It is wrong to ignore the memory of the public health administration. The institutional memory is essential for keeping and sharing the studies that led to major policy options and decisions, such as the creation of a national network of primary health-care centers, new hospitals and multiple hospital centers, public-private partnerships, local health units, and long-term care networks. This institutional memory is essential to create ownership not only in the incumbent Government, but also in those Governments to come. Weak planning has had a negative impact on the quality of decisions to build, or not build, several hospitals over the past few years.

More so, Governments have granted financial and administrative autonomy to hospitals and regional health-care administrations but, in practice, have violated the performance contracts on which this autonomy was based and have directly interfered with the management of those agencies, undermining the principles of responsibility and accountability on which the system should rely.

(a) Reestablish at the MoH the planning structures and routines providing transparent, accountable, verifiable, sound, and legitimate decisions shared by large strata of society; this should be the instance responsible for establishing the evidence on the need for building new hospitals or other health-care facilities, on the respective locations, dimensions, and type, or on whether other priorities, such as primary or long-term care, should be considered. This ongoing technical assistance is essential for taking wise political decisions. All these technical papers should be public to ensure transparency.

(b) Empower health-care managers, in hospitals and regional health-care administrations, to manage their agencies according to the performance contracts signed with the central NHS administration. We need to combat the centralizing temptation of the MoH, not only to respect the Constitution, which states that “the National Health Service has a decentralized and participative management …,” but also to improve the technical efficiency of the system.


Problem 4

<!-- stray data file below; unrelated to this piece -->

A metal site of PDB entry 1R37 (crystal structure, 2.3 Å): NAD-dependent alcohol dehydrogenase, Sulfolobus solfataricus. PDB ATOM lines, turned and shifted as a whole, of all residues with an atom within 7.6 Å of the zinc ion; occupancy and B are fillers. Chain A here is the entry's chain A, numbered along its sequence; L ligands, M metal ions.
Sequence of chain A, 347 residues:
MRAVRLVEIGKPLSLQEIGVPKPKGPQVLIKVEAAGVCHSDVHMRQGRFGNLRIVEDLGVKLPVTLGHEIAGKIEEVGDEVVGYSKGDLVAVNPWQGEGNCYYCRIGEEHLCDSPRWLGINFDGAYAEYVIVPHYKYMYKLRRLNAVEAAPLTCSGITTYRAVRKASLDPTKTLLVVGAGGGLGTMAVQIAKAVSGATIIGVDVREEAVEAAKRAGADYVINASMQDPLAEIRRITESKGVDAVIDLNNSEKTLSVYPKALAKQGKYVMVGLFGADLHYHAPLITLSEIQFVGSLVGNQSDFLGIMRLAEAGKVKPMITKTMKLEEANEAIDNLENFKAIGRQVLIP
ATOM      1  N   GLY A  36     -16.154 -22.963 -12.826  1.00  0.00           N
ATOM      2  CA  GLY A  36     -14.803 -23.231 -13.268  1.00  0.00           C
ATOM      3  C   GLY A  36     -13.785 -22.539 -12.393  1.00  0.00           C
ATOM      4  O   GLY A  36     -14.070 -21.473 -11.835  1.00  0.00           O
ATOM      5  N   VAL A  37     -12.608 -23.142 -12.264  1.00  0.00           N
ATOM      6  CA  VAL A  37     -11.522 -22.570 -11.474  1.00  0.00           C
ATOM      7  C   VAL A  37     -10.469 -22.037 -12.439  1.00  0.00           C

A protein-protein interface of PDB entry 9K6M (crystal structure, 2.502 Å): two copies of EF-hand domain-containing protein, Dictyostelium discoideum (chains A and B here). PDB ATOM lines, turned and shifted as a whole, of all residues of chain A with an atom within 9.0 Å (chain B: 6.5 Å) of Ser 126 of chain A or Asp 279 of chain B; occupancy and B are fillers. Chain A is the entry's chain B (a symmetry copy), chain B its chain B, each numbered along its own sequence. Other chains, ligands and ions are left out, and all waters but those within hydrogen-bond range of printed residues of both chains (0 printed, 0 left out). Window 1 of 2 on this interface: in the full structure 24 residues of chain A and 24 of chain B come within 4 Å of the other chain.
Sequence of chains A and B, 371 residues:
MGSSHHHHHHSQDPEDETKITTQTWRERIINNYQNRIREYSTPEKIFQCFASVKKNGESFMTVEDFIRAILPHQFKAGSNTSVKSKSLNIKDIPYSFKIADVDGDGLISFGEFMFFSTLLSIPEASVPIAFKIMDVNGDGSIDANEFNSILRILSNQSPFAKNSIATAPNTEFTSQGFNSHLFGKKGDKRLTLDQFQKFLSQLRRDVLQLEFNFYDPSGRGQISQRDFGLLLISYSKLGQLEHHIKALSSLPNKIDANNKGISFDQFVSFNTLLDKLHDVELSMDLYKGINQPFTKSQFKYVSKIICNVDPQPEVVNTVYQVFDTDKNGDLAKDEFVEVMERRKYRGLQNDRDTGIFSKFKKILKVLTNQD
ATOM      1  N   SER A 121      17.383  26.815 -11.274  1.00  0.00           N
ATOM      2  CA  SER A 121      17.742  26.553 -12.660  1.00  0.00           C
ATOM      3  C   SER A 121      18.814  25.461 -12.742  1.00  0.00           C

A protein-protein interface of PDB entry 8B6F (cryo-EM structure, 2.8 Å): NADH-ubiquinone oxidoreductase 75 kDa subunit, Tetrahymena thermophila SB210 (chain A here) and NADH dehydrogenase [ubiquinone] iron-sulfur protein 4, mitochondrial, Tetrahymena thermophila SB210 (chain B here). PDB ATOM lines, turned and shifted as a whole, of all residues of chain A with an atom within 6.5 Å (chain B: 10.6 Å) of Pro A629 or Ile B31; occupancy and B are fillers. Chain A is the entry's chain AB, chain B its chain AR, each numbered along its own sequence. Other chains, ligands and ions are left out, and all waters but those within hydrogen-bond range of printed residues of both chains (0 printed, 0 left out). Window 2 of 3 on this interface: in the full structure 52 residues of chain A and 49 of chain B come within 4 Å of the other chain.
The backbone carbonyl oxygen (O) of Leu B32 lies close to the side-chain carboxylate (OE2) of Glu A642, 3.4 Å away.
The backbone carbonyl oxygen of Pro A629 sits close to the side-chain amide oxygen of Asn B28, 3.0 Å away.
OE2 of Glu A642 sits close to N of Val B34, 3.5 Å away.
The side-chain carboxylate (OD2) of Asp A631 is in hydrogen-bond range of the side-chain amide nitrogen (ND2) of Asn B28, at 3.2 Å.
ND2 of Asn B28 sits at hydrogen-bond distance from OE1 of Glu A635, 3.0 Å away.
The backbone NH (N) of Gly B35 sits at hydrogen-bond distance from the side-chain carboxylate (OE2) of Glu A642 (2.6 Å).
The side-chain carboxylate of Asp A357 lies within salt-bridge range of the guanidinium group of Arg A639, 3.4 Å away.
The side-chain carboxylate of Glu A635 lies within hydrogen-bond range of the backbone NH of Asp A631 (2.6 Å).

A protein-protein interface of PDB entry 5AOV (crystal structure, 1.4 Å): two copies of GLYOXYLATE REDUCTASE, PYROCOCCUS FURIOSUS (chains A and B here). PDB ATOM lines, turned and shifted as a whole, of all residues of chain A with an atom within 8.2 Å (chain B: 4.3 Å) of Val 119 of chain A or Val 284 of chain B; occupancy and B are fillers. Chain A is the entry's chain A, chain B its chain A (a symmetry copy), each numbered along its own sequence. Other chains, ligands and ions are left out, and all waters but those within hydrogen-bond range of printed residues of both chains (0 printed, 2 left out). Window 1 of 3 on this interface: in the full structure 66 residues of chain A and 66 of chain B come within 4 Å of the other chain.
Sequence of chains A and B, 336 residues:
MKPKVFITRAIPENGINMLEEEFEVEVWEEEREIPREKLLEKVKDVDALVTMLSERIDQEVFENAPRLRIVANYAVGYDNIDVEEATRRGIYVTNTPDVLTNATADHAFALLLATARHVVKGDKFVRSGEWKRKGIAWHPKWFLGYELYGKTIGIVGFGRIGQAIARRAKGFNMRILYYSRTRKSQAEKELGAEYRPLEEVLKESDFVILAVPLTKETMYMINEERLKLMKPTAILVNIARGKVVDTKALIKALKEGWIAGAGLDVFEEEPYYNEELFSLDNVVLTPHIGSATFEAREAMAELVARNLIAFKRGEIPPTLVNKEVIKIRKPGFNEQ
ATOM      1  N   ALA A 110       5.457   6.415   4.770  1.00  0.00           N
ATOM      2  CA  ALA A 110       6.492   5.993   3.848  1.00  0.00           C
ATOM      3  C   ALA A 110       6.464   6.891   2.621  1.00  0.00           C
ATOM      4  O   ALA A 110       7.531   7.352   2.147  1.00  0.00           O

Life expectancy of the Portuguese, at age 65 years, is 19 years, which is lower than it could be. In 2015, life expectancy of the Portuguese at birth was 81.3 years, in line with the EU average of 80.6 years. But life expectancy at age 65 years was 1–2 years lower in Portugal than in other European countries, such as Malta, Italy, Luxembourg, Spain, and France 1. Why would that be? Most likely because, over the years, we may not have had the appropriate health care we needed, because our lifestyle (nutrition, physical exercise, alcohol, and tobacco consumption, etc.) may not have been healthy. On the other hand, the support provided by social services to the aging population, ever more dependent and isolated, is still very limited, shifting to the NHS the burden of providing many social services which were not included into its original mission, and, therefore, the system does not deliver in a very effective or efficient way.

Create an integrated health promotion program, involving different ministries and social partnerships, to ensure the joint engagement and accountability of both state and society. Such a program should engage schools, workplaces, local authorities, agriculture and territorial development, economy, and finance. This program could take a stepwise approach but should be based on a well-known and legitimized strategy. Health should permeate all policies and cease being just a piece of rhetoric, to become an integrated strategy.



1 De Almeida Simões J, Augusto GF, Fronteira I, Hernandez-Quevedo C: Portugal: Health System Review European Observatory on Health Systems and Policies. Health Syst Transit 2017; 19: 1–184.28485714